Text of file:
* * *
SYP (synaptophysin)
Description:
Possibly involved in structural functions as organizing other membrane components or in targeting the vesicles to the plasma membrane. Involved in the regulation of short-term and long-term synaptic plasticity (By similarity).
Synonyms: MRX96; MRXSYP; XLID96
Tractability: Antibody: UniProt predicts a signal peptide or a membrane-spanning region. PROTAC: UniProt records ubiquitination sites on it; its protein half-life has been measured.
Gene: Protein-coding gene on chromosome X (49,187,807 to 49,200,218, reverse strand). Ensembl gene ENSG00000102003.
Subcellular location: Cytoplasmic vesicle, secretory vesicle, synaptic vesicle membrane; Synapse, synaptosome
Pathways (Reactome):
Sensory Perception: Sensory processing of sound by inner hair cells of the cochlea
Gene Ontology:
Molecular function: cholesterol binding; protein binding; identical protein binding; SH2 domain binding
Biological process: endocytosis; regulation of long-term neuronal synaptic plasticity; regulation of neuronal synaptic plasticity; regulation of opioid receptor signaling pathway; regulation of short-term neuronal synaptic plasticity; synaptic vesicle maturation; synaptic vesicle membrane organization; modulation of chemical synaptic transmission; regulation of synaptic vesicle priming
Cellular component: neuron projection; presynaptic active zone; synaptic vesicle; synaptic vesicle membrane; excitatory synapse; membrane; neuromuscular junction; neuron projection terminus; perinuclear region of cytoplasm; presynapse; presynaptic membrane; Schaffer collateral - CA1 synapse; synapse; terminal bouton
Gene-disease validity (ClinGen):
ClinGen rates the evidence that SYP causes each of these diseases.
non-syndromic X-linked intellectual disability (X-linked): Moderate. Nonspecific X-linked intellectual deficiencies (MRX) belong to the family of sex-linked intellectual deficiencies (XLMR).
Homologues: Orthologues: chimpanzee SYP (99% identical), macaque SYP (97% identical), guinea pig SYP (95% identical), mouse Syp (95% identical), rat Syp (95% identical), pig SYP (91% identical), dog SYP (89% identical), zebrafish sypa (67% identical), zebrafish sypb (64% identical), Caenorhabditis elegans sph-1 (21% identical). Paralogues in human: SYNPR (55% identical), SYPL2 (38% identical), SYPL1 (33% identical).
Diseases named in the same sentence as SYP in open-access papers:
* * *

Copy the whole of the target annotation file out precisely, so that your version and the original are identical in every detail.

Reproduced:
SYP (synaptophysin)
Description:
Possibly involved in structural functions as organizing other membrane components or in targeting the vesicles to the plasma membrane. Involved in the regulation of short-term and long-term synaptic plasticity (By similarity).
Synonyms: MRX96; MRXSYP; XLID96
Tractability: Antibody: UniProt predicts a signal peptide or a membrane-spanning region. PROTAC: UniProt records ubiquitination sites on it; its protein half-life has been measured.
Gene: Protein-coding gene on chromosome X (49,187,807 to 49,200,218, reverse strand). Ensembl gene ENSG00000102003.
Subcellular location: Cytoplasmic vesicle, secretory vesicle, synaptic vesicle membrane; Synapse, synaptosome
Pathways (Reactome):
Sensory Perception: Sensory processing of sound by inner hair cells of the cochlea
Gene Ontology:
Molecular function: cholesterol binding; protein binding; identical protein binding; SH2 domain binding
Biological process: endocytosis; regulation of long-term neuronal synaptic plasticity; regulation of neuronal synaptic plasticity; regulation of opioid receptor signaling pathway; regulation of short-term neuronal synaptic plasticity; synaptic vesicle maturation; synaptic vesicle membrane organization; modulation of chemical synaptic transmission; regulation of synaptic vesicle priming
Cellular component: neuron projection; presynaptic active zone; synaptic vesicle; synaptic vesicle membrane; excitatory synapse; membrane; neuromuscular junction; neuron projection terminus; perinuclear region of cytoplasm; presynapse; presynaptic membrane; Schaffer collateral - CA1 synapse; synapse; terminal bouton
Gene-disease validity (ClinGen):
ClinGen rates the evidence that SYP causes each of these diseases.
non-syndromic X-linked intellectual disability (X-linked): Moderate. Nonspecific X-linked intellectual deficiencies (MRX) belong to the family of sex-linked intellectual deficiencies (XLMR).
Homologues: Orthologues: chimpanzee SYP (99% identical), macaque SYP (97% identical), guinea pig SYP (95% identical), mouse Syp (95% identical), rat Syp (95% identical), pig SYP (91% identical), dog SYP (89% identical), zebrafish sypa (67% identical), zebrafish sypb (64% identical), Caenorhabditis elegans sph-1 (21% identical). Paralogues in human: SYNPR (55% identical), SYPL2 (38% identical), SYPL1 (33% identical).
Diseases named in the same sentence as SYP in open-access papers: